SEVERE HYPOGLYCEMIA TREATMENT REMINDER: Implement seizure precautions (observe for seizures) when patient is experiencing severe hypoglycemia. KEY POINTS: Plan ahead!!! For any patient on insulin, always keep a watch out for hypoglycemia. Have the hypoglycemia protocol readily available on your clip board or in the MAR. Treat immediately and re-treat!!! Teach!!! Document, document, document!!!
HYPOGLYCEMIA OTHER POINTS OF INTEREST: Some patients may have ‘hypoglycemia unawareness’. This is when the patient loses the ability to feel the symptoms of low blood glucose. Frequent monitoring helps to identify that condition and treatment is initiated sooner. This helps the body to recognize the low blood glucose sooner. KEY POINT: It is important to treat the FSBG number whether symptomatic or not. Another point of interest is the timing of FSBGs, Insulin Administration and meals.
TIMING OF FSBG, INSULIN, AND MEALS The timing of checking a patient’s blood glucose is important in relation to the meal. It’s important to check it right before the meal (which is why the order needs to be ac & hs). Then it can be determined whether insulin is needed or not. And depending on the type of insulin, it may be given right before the meal (as Novolog or Humalog insulin) or up to about 30 minutes before the meal (as Regular insulin).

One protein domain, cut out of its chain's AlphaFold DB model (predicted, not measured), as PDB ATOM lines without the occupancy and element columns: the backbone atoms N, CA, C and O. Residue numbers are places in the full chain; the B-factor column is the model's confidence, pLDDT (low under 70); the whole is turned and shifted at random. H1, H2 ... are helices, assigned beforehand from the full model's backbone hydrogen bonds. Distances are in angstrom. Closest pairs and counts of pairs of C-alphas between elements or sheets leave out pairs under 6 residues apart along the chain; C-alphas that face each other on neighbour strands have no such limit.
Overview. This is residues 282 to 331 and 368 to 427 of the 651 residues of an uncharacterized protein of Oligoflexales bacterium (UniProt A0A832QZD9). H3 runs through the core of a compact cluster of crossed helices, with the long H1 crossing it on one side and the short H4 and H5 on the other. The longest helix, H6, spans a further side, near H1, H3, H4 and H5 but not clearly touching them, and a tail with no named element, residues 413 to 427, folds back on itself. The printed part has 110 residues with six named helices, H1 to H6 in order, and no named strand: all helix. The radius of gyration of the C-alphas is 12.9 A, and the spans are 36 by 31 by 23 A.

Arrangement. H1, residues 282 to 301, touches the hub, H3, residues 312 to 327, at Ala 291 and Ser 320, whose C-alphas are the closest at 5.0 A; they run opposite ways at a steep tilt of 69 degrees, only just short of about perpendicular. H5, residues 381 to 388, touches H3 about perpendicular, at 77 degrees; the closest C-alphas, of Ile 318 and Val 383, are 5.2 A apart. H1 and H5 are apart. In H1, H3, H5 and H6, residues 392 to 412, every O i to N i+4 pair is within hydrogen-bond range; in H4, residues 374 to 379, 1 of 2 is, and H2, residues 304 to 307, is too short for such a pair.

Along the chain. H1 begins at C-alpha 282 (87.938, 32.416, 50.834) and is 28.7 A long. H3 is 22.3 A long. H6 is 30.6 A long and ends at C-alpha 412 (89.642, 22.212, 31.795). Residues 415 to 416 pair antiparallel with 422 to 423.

TIMING OF FSBG, INSULIN, AND MEALS Therefore, we often need to encourage the patient to eat especially if he/she is receiving insulin. Sometimes if the patient does not eat enough and insulin is given, then low blood glucose could occur. Monitoring, recognizing hypoglycemia symptoms, and providing replacement foods will help to prevent it!!! A consult to the Dietitian and Diabetes Treatment Center may need to be considered.
HYPOGLYCEMIA KEY POINTS: Physicians base medication changes on how much hypoglycemia or hyperglycemia is occurring. So the Physician won’t know that unless it is accurately documented. DOCUMENT the result, time, and treatment on the MAR; & DOCUMENT the following in the blood glucose section of the patient care flow sheet: • FSBG • Time of hypoglycemia occurrence • If patient is symptomatic or not • Treatment (and if no treatment) • Response to treatment • If Physician was called and why